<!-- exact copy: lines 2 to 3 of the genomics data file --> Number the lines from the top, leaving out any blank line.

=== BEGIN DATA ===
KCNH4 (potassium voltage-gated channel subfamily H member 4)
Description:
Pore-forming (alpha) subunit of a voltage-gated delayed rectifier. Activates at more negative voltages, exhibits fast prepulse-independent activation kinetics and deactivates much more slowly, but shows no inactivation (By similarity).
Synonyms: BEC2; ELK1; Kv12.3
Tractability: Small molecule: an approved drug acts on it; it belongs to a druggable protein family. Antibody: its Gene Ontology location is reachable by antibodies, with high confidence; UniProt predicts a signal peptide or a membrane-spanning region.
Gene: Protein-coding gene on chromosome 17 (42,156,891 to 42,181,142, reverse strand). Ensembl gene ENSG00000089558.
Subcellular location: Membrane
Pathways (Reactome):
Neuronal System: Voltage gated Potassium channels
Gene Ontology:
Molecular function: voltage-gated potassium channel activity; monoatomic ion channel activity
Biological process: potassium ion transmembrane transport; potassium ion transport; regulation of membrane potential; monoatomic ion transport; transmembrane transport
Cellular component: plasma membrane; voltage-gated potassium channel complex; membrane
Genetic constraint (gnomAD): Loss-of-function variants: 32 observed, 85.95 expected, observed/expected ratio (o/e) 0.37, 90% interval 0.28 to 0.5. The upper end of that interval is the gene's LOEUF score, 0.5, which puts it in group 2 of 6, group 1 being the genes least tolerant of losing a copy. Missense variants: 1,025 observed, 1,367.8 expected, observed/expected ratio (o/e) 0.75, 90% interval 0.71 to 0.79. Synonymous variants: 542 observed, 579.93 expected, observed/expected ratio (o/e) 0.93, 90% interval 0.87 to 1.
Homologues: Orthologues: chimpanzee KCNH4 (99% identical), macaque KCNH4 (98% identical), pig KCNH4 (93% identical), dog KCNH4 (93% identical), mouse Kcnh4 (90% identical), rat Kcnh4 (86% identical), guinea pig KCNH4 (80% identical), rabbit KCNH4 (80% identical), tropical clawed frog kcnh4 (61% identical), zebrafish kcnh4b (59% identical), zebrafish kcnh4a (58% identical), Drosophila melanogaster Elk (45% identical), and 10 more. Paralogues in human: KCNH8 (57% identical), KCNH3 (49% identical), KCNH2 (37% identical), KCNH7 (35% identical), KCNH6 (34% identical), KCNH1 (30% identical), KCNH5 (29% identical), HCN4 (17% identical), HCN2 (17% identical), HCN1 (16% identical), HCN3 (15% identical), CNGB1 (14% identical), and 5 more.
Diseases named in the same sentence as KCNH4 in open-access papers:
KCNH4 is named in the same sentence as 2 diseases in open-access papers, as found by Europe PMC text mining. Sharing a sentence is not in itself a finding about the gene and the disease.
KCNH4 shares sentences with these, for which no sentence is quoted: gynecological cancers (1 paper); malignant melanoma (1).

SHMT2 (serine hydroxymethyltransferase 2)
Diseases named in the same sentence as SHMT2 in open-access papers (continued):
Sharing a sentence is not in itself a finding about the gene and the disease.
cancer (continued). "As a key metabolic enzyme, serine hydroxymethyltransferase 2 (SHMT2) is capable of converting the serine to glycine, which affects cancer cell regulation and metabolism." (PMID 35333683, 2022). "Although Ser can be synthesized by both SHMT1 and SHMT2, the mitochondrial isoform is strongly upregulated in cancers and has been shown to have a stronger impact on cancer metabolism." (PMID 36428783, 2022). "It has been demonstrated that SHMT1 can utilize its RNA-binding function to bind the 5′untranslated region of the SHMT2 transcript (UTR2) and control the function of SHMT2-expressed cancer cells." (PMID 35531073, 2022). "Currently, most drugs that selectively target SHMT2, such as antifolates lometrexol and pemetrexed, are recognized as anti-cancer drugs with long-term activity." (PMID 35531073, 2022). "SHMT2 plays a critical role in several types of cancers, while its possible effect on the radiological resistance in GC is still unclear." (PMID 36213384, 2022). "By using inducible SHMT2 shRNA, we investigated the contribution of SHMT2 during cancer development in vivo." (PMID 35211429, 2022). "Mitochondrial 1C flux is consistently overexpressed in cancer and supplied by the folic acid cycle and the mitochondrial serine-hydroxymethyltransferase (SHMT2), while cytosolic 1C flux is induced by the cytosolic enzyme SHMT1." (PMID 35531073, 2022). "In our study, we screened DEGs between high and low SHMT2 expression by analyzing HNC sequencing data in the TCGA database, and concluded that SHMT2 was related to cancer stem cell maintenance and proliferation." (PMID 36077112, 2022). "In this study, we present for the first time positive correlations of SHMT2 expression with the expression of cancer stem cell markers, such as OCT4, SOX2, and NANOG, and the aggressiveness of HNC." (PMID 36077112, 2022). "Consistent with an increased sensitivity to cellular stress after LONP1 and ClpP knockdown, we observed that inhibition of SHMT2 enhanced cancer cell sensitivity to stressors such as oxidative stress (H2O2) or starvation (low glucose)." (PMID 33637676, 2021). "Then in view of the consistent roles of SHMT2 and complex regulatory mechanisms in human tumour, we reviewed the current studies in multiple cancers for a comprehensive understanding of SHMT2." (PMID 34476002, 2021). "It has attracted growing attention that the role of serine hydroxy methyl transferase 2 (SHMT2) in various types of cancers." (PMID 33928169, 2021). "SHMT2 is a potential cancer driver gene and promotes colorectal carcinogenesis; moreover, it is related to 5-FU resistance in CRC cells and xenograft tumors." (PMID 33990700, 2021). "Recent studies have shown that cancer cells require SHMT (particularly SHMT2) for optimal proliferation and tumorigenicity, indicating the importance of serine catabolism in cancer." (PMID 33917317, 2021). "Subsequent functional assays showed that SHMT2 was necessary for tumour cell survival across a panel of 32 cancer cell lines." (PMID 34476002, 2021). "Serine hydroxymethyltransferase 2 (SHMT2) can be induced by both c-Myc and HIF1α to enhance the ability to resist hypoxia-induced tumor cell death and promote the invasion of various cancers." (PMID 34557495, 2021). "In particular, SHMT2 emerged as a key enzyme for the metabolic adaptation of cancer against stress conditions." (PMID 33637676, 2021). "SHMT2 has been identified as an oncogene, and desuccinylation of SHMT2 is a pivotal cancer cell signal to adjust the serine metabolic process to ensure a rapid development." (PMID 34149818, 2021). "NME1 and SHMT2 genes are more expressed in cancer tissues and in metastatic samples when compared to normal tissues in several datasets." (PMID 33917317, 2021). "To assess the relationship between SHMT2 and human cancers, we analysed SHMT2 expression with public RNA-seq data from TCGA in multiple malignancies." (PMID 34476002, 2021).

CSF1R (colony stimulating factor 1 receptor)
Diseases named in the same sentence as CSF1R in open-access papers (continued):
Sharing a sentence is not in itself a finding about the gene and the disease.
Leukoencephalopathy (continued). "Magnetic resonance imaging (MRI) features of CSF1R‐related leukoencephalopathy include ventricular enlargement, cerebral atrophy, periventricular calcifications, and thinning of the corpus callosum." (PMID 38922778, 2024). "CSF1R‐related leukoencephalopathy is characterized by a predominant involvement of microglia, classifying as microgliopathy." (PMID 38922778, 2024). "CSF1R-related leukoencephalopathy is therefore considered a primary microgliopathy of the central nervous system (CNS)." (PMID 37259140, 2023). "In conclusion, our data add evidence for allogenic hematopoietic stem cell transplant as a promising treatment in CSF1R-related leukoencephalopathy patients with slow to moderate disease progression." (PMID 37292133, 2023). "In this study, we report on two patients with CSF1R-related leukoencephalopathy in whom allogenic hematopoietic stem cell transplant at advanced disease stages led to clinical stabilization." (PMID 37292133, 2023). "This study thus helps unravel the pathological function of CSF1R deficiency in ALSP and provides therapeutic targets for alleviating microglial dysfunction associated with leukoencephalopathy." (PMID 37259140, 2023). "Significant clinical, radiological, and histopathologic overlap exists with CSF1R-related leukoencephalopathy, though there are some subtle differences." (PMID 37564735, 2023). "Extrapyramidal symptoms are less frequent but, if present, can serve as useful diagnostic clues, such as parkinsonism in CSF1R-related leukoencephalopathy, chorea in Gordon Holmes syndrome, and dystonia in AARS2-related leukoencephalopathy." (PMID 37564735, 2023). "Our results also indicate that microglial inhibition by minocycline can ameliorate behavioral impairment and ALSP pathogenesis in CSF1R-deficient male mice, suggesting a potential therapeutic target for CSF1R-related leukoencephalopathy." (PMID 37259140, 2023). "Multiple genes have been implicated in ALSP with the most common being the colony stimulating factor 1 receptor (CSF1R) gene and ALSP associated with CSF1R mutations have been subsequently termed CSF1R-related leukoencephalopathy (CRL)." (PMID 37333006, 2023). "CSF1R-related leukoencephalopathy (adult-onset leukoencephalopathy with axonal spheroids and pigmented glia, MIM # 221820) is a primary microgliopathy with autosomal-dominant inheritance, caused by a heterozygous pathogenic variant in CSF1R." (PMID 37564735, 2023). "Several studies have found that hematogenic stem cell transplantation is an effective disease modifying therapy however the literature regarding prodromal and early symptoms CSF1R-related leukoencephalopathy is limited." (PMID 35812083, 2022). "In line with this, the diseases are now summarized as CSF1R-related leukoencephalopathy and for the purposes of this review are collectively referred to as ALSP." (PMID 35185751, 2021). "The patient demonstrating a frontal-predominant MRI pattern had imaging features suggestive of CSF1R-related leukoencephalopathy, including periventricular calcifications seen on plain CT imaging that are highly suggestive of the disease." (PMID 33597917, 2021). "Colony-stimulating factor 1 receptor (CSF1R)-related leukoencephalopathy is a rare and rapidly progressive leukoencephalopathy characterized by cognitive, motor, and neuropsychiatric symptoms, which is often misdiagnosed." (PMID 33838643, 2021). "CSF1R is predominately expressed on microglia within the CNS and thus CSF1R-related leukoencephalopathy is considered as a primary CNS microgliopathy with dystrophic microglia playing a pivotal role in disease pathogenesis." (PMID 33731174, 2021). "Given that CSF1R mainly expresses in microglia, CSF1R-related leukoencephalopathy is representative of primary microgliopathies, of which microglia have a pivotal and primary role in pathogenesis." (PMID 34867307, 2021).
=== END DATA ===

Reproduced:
Description:
Pore-forming (alpha) subunit of a voltage-gated delayed rectifier. Activates at more negative voltages, exhibits fast prepulse-independent activation kinetics and deactivates much more slowly, but shows no inactivation (By similarity).